Evaluating Teachers: EWA Seminar Sparks Debate
We had nearly 50 education journalists in Chicago for a one-day EWA seminar on “Evaluating Teachers: Beyond the Rhetoric.” I encourage you to read some of the terrific work being done this week by the seminar participants, including the Kalamazoo Gazette’s Julie Mack and Dave Murray of the Grand Rapids Press.Mack cleverly organized some of the lessons from the seminar into “10 things to think about as Michigan and other states overhaul teacher evaluations.” Her summary is both thoughtful and engaging.
Dave Murray reported on one of the more controversial remarks made at Saturday’s event, by Tim Knowles, the John Dewey director of the University of Chicago Urban Education Institute. Knowles suggested that schools of education amounted to a “cartel,” which can effectively avoid outside attempts to change how they prepare students for teaching careers.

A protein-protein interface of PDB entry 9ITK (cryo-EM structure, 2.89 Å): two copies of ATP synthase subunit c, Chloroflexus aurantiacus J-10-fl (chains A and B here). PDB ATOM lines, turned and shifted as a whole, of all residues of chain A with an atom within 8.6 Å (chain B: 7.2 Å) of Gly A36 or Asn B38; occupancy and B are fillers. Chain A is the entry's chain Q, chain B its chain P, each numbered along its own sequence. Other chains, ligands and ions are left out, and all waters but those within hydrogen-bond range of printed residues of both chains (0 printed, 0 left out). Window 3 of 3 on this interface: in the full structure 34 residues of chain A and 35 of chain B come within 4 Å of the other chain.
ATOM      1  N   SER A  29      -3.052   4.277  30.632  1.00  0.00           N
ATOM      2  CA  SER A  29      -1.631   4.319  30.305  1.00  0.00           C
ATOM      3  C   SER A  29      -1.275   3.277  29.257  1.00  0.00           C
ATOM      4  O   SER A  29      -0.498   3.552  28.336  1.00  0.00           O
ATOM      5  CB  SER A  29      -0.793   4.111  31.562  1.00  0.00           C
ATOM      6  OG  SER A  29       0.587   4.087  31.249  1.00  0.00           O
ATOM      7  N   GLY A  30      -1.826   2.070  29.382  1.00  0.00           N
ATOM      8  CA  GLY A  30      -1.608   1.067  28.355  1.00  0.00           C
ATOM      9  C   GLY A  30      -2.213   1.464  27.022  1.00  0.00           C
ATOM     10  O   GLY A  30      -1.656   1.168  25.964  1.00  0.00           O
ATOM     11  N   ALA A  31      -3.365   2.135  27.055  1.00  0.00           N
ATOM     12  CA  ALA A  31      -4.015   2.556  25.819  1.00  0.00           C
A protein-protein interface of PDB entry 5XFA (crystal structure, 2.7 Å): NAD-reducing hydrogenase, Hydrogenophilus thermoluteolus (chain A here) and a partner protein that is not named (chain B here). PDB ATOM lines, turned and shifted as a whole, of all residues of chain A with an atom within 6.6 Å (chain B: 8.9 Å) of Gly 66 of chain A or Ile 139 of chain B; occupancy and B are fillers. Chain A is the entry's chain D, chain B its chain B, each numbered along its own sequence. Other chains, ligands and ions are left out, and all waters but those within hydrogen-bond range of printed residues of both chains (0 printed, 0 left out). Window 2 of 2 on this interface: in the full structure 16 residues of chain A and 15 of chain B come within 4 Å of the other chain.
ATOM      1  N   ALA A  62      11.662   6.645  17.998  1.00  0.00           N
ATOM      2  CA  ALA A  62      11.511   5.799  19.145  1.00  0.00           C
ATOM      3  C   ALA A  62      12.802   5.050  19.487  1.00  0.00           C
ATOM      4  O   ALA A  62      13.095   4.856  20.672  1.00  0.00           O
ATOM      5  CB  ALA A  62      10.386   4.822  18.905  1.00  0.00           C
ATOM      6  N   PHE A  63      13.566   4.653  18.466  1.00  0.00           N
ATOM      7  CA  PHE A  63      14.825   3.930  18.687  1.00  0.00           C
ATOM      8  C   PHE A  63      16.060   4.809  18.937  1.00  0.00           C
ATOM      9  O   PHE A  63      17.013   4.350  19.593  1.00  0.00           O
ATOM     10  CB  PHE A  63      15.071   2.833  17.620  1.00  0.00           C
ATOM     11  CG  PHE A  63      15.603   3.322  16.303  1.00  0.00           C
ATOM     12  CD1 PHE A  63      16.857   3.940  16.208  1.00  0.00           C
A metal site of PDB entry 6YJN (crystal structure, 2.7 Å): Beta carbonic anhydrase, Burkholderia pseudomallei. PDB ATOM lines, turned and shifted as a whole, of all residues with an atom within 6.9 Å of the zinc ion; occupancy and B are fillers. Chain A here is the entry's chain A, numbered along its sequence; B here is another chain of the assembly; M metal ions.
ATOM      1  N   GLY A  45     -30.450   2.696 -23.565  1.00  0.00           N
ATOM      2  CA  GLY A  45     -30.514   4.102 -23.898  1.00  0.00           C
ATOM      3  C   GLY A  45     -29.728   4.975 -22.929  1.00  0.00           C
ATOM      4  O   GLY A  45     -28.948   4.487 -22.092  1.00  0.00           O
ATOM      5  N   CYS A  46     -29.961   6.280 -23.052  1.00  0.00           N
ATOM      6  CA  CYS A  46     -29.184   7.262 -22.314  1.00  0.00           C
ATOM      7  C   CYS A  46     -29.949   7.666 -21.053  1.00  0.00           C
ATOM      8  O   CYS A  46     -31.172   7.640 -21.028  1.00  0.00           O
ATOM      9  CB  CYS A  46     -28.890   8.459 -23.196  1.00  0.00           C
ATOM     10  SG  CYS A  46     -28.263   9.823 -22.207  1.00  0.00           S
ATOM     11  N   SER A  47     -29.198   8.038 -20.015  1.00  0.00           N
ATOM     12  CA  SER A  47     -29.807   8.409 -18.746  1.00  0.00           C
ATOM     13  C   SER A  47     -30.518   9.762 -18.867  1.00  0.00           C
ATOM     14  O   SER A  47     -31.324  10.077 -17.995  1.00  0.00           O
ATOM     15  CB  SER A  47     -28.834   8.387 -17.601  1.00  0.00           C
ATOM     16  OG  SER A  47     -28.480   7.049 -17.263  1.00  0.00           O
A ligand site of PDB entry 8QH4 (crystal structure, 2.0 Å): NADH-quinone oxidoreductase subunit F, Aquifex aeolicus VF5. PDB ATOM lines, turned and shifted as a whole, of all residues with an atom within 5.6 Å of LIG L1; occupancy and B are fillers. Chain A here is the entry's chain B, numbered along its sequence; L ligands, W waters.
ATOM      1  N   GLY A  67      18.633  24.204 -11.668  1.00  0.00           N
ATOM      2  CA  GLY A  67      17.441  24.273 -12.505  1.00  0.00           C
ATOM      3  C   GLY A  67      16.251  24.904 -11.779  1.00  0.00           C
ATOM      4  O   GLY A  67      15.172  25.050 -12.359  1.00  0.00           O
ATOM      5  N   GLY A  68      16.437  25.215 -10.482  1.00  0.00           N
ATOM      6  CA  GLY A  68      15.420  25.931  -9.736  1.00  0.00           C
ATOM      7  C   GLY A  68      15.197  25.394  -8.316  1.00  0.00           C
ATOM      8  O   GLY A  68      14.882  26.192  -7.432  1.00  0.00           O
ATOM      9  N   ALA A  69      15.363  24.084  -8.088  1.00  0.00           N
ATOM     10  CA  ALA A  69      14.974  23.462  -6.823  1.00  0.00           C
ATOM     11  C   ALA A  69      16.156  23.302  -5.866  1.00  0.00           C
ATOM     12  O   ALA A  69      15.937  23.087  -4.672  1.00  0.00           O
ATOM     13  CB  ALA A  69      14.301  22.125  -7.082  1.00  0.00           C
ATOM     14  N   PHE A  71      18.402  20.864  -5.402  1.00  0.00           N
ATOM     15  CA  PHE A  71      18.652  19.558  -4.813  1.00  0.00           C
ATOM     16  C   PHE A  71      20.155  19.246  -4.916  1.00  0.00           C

Teacher prep programs are under intense scrutiny right now, and I think we should expect to see many stories in regional publications in the coming months, looking at the track records of specific programs.
We also had a chance to hear from researchers from the University of Chicago Consortium on School Research about a new report examining teacher evaluations as a means of actually helping educators improve their performance, rather than just rating them. (To read the report, click here.) You can also read Rebecca Vevea’s story from the Chicago News Cooperative, to find out how Windy City teachers feel about proposed changes to evaluation systems.
For a roundup of additional stories, check out this entry on Ed Beat, which is being updated as new pieces are published.